Stigmas- We are just shy. We are introverts. We don't have friends. We don't leave the house.
Truth- While yes, to others the person not talking to others may seem shy or reserved or quiet, it is usually not the case. We want to interact with others. We want to be able to feel like we can carry on a conversation with another person. Our minds or literally in flight or fight mode because it perceives the situation as dangerous. We become paralyzed. Being an extrovert, an introvert or anywhere in-between has next to nothing to do with social phobia. I am an extrovert at heart- having an intense desire and need for social interaction, but that doesn't discount my body's response to these situations. Those of us with social phobia do have friends. We may interact with them differently, or not as often as someone without the phobia, but we need that support group just as much as anyone else. Most of us have worked our asses off to find ways to overcome the phobia so that we can function normally outside of our home. We are mothers, fathers, daughters, sons, students, teachers, etc. We have to leave. We have things to do during the week. Yes, it is harder for us, and it is physically and mentally draining for us to do these things, but we still do.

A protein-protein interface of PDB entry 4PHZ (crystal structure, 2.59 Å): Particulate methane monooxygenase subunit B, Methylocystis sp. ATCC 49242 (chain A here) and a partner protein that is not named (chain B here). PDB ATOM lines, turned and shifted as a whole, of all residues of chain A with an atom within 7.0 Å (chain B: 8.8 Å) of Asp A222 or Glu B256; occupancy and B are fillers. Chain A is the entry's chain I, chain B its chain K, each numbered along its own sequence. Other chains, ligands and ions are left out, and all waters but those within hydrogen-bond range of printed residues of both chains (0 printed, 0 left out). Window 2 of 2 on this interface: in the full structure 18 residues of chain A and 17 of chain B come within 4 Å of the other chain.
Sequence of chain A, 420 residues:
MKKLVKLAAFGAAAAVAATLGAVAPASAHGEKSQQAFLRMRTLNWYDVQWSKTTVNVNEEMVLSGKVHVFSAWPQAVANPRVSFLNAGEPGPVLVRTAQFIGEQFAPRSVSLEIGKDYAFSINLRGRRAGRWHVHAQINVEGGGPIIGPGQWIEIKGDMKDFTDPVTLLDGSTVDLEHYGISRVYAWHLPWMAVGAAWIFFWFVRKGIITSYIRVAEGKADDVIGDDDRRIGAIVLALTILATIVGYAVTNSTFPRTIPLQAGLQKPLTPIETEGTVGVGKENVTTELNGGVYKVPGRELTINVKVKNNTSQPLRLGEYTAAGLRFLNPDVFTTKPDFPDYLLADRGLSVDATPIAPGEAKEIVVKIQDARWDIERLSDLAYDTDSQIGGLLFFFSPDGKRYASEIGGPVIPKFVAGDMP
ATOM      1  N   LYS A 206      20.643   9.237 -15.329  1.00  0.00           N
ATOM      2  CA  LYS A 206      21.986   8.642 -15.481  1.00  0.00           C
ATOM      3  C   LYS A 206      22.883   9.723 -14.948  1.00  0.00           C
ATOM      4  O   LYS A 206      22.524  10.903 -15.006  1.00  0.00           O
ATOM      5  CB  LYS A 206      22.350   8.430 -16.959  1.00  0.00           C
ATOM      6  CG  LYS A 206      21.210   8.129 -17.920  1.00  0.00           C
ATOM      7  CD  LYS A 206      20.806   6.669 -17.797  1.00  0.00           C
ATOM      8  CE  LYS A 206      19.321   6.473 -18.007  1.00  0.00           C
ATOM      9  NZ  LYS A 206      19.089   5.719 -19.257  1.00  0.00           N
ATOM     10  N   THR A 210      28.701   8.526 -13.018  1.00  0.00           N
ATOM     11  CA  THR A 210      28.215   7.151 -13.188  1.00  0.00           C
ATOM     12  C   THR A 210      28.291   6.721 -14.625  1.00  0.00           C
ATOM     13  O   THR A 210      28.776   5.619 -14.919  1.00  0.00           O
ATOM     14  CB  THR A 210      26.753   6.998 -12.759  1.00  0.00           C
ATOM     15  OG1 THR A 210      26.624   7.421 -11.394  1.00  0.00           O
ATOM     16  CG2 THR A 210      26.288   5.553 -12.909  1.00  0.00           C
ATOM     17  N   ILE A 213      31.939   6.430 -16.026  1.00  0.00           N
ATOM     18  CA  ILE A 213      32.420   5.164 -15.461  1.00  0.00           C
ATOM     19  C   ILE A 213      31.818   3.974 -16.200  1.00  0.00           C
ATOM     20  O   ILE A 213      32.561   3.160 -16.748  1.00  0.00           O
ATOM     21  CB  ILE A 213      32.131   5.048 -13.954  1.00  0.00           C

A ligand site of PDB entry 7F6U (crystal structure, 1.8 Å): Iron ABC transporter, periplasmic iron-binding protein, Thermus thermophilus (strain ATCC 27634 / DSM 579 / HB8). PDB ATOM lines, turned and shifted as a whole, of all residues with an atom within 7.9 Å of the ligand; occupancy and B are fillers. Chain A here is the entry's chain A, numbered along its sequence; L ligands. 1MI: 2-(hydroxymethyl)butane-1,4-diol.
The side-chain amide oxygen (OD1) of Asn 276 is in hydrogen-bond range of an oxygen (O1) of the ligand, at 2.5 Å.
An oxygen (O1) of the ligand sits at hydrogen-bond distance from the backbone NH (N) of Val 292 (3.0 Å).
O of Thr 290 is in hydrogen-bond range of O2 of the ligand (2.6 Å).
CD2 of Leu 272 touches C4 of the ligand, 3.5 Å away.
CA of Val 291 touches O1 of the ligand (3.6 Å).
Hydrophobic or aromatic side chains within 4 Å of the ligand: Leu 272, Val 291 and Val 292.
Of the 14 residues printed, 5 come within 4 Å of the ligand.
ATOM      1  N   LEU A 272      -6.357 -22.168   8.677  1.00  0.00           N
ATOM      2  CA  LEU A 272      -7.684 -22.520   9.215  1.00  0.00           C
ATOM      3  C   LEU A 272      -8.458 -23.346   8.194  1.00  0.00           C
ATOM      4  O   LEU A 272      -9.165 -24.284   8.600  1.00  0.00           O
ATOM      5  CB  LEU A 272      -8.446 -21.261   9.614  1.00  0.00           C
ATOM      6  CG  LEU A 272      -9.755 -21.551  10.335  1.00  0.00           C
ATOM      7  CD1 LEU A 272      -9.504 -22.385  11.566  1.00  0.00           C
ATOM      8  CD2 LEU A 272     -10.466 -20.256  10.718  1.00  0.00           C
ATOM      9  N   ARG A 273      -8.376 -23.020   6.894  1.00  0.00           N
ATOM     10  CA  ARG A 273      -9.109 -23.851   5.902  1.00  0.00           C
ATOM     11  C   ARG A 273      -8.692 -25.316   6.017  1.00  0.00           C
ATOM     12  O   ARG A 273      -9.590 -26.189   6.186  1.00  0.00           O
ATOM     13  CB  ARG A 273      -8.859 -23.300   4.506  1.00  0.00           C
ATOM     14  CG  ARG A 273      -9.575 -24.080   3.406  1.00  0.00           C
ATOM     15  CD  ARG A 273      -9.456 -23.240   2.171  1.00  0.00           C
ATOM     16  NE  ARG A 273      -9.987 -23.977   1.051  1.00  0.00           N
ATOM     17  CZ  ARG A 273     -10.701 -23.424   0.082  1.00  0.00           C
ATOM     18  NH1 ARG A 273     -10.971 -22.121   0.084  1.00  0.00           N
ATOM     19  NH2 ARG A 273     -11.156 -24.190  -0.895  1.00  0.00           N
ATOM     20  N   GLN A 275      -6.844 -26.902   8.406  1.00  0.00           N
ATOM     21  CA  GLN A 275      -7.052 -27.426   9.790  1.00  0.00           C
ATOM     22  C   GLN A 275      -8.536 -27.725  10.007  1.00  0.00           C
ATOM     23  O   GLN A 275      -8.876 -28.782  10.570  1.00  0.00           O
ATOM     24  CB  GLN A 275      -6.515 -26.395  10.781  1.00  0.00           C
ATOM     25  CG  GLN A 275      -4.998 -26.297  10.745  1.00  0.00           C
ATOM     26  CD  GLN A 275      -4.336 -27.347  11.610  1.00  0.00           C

General Anxiety Disorder
Stigmas- We just worry too much. We can just snap out of it if we really tried. It will go away once we remove the stress causing it.
Truth- There is more to anxiety than just worrying. Without experiencing it first hand it is hard to explain, but having general anxiety disorder is essentially having this omnipresent thought and energy over your entire day. The overwhelming fear that things are not right is never ceasing. While, yes it sounds so simple to just 'stop thinking about it', we just can't. Anxiety disorder can result in nightmares, panic attacks and general feeling of malice. Treatment (whether medication or therapy) is really the only way to help us find ways to function at a normal level. Anxiety isn't always cause by stress. Stress with exacerbate the symptoms, but is not always the root cause. If we try to treat ourselves gingerly and avoid things that are going to make our anxiety worse, we end up reinforcing it and demoralizing ourselves. To overcome anxiety you need to experience it. We can function in situations even if we are anxious.
Stigmas-We are lazy. We are seeking attention. We are selfish. 'Real men' don't get depressed. It's all in our head.